Thursday, November 15, 2012

Why do Jews Vote for Democrats: Part 1

American's Worst Rabbi today attempts to explain why Jews vote for Democrat. He gives seven reasons, each of which I will address in turn. In this installment, we'll deal with the claim that Jews vote Democrats because they care too much about poor people.

We join Pruzansky already in progress...

Firstly, Democrats are widely perceived as the party of the poor, the downtrodden and the societal outcast, and Jews – persecuted for most of our existence – have a natural sympathy for the underdog. 

He's off to a good start. I agree that Jews like Democrats because our tradition has taught us to care about the most vulnerable segments of society, and on balance the Democrats do a better job of protecting those groups. 

As charity is a great virtue (and a fundamental commandment) in Jewish life, Jews especially are drawn to a system that appears charitable on the surface – the redistribution of income from the wealthy to the poor – and government is seen as the vehicle of that charitable distribution.

He neglects to mention that the Republicans are also in favor of income redistribution, only they'd rather see the money go from the middle class to the wealthy. Corporate welfare yes! Regular welfare? Not so much. 

Also, he neglects the very pragmatic benefits of helping the less fortunate. If the poor weren't provided with health care all of us would suffer from epidemics, and from business slow downs during sick seasons. If the poor weren't provided with elementary educations, who would be sufficiently skilled to take the low-end jobs the capitalists depend upon?  And so on and so forth. In short, we don't support social spending merely out of a charitable impulse, but because we understand that every one is better off when the floor is raised. 

The weakness in that argument, of course, is that Jews believe in charity, but primarily as a private endeavor.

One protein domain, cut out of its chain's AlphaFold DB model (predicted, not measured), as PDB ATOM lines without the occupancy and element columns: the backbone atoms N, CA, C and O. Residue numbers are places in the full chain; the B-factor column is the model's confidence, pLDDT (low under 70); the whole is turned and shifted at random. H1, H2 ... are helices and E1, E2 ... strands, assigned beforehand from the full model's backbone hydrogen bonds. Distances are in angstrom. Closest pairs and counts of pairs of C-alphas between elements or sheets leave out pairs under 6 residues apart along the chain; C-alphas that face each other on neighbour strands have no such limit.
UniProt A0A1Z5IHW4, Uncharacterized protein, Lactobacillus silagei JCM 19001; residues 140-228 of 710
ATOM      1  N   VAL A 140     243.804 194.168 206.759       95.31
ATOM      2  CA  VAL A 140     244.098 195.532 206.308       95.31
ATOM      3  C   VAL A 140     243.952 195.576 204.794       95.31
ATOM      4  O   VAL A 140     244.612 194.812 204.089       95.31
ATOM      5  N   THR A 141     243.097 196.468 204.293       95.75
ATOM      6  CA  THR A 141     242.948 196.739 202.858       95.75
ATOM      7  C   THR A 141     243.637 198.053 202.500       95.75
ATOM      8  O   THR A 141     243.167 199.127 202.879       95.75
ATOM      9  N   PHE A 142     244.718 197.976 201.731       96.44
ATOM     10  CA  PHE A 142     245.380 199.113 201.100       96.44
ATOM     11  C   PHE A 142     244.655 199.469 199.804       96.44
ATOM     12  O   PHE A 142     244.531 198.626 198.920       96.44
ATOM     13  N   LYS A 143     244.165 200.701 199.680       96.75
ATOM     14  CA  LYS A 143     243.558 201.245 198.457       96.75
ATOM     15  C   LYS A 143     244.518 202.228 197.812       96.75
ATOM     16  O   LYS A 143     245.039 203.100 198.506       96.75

Completely wrong.

The tithing obligation, or the dispensing of gifts to the poor in Biblical times (maasrot, leket, shikcha, pe’ah – known collectively as matnot aniyim, gifts to the poor), are all private ventures, and are not publicly coerced. 

They are all publicly coerced. If you fail to provide these "gifts" the local court can punish you with a flogging, and if they can find a way construe your crime as an act of "rebelliousness against the king" they can execute you, too. That's the Torah way. And the fact that court has the power to enforce this law means the venture is not a private one.

Notwithstanding that at different times in history the Jewish community itself intervened and assessed wealthy members a sum of money to care for society’s poor, that was always considered a last resort and not particularly efficient. 

Exactly who considered it inefficient, or a  last resort? Pruzansky doesn't say. The fact is that it was neither inefficient, nor a last resort which is why it kept happening.

The king never levied taxes to care for the poor, 

The kings screwed up in any number of ways. Why are we attempting to learn a moral lesson from a line of people who were routinely skewered and denounced by the prophets for their ethical failings?

although the religious establishment might. 


Charity as a private act lends moral perfection to the donor;

Charity as a public act lends moral perfection to the tax payer. See how easy it is to make groundless assertions?

the same cannot be said for a coercive taxation system that distributes only a small sum of the monies collected to the poor.

Pruzansky is talking from both sides of his mouth. He concedes that Jewish communities, in every generation, coerced wealthy people to support the local poor. He concedes the religious establishment has this power. Then, with a wave of his magic wand, he attempts to denounce it all as immoral.